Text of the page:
In 1988, legislation was passed requiring scrap metal companies to be licensed as a ‘waste disposal’ activity. It wasn’t until ten years later that the first case was brought on whether certain grades of scrap metal were considered waste or not.
Environmental Services Association director general Barry Dennis
I joined the Deards group of companies – in mainly logistics but with a waste subsidiary - when I left school in 1964. The company had a contract with the Ministry of Defence for a horse & cart and cartmen on hire to pick up rubbish from the Bittacy army barracks at Mill Hill, North West London, until 1973 - a far cry from how modern waste management companies operate their fleet of vehicles.
In the sixties waste management firms expanded their waste management fleets with skip vehicles, charging £5-£6 a load, with the typical ‘tipping fee’ equivalent to 35 pence. I helped create one such fleet for Deards – competing against now well-known names such as Richard Biffa and Norman Grundon.
In 1968 the National Association of Waste Disposal Contractors (NAWDC) was created. In 1996, reflecting the move away from disposal, NAWDC changed it’s name to become the ESA.
British Plastics Federation public and industrial affairs director Philip Law
The BPF Recycling Group started out life in 1989 as the BPF Recycling Council at the dawn of interest in plastics recycling as a public issue. Today the group numbers over 40 member firms.
Wood Recyclers Association executive director Peter Butt
Between 1912 and 1982 most wood waste went to landfill or was burned on construction sites. But in 1982 the panel board industry decided that waste wood, because of its low moisture content, would make a valuable ingredient for their products.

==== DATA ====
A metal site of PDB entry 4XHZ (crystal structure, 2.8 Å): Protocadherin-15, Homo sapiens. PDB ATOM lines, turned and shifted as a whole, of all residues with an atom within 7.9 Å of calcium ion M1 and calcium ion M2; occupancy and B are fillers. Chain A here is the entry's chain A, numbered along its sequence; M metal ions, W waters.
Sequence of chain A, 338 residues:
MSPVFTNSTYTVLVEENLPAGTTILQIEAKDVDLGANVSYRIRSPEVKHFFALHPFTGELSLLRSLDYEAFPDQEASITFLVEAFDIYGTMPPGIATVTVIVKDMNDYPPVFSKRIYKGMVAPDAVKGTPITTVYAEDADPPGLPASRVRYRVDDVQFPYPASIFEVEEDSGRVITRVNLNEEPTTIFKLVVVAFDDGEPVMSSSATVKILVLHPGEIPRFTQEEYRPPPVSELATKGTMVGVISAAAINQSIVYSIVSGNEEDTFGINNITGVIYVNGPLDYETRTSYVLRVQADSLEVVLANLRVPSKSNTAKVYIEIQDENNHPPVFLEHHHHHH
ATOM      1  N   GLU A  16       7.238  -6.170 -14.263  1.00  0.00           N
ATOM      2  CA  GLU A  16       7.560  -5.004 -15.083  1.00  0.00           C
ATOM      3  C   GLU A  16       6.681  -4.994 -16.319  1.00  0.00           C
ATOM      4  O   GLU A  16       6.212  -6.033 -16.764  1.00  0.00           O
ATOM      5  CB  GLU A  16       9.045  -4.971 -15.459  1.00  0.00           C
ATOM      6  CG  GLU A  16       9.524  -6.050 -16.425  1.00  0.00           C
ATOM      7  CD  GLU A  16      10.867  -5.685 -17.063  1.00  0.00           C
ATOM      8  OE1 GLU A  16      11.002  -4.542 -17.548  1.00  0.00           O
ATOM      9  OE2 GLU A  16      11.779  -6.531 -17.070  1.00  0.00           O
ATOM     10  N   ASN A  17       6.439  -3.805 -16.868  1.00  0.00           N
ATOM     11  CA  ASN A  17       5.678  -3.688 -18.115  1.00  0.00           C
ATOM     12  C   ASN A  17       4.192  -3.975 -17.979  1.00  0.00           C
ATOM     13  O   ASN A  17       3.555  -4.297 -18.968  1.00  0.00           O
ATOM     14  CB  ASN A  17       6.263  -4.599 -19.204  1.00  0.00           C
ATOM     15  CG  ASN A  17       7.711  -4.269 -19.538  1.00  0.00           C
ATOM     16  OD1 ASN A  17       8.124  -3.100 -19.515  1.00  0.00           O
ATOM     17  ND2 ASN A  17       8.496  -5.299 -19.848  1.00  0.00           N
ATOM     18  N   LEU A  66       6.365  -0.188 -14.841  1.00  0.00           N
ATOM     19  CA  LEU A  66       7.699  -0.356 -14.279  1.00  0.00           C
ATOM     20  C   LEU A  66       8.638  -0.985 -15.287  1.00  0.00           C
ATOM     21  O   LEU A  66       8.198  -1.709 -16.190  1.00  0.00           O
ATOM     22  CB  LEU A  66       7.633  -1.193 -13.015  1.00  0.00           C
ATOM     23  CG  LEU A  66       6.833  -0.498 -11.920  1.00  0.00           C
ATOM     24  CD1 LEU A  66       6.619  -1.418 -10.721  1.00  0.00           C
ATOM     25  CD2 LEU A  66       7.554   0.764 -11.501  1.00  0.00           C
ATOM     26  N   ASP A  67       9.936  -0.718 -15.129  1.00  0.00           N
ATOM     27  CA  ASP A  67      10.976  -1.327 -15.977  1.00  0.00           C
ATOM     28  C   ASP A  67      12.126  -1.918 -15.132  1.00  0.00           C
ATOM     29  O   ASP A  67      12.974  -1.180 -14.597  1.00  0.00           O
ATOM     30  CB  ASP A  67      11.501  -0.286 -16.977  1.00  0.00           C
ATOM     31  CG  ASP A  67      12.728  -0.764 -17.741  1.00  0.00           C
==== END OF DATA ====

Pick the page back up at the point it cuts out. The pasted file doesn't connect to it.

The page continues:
In March 2001 six pioneer companies set up the Wood Recyclers’ Association. (The same day that WRAP is founded). Eleven more companies join that year, including the first machinery suppliers. At this point 95% of the industry output goes to the panelboard industry.
In 2005 the first international member (IQR of Sweden) joins. By this time, new markets are emerging – animal bedding and landscaping. In 2008 the WRA published its Code of Practice and Protocol for Verification of Wood Packaging. First annual market statistic show industry output of almost 2 million tonnes (about 40% of arisings). Biomass starts to emerge as a strong new market. The following year WRA membership has grown to 60 and there is a watershed decision to accept Timberpak (the recycling arm of the Egger panelboard manufacturer) as a member.
By 2011 the WRA has 80 companies and membership includes energy suppliers and a variety of “service” members such as consultants and councils.
In 2012 the industry standard for wood recycling, PAS111, is published and the 2011 market statistic shows throughput of almost 3 million tonnes (over 70% of total arisings) of which 36% was exported. Biomass becomes the biggest market for the first time.
The Anaerobic Digestion and Biogas Association policy manager Matt Hindle
ADBA launched on 16 September 2009 by Lord Redesdale and nine founder members. The UK currently produces up to 18 million tonnes of household and C&I food waste in the UK. However, nearly half of this is sent to landfill and incineration. ADBA argues that if the inedible proportion of this food waste was treated through AD, it could be recycled into a flexible, renewable gas – used to generate heat and electricity or, upgraded to biomethane, injected into the gas grid or used as a transport fuel – and a biofertiliser (‘digestate’).
The Association of Organics Recycling managing director Jeremy Jacobs
AfOR has only been in existence for 18 years. I spent seven year’s at AfOR (previously known as the Composting Association) and a previous life farming and growing mushrooms commercially.
For many years until the late 80’s early 90’s the majority of waste ended up in landfill. The ‘bury it deep and cheap’ campaign was in full swing.
Key events, which dictated the growth and scope of the industry started with the development and release of the Landfill Directive in 1999 (Council Directive 99/31/EC). As awareness increased in the 90s and into the new millennium, the term ‘source segregation’ was heard more widely and this assisted in the capture of greater volumes of green waste and latterly food waste.
In early 2002 the first edition of PAS 100 (Publicly available specification for composted materials) appeared. This was a significant turning point as it started to measure and control quality. PAS 100 has since been through two further iterations and is now widely recognised.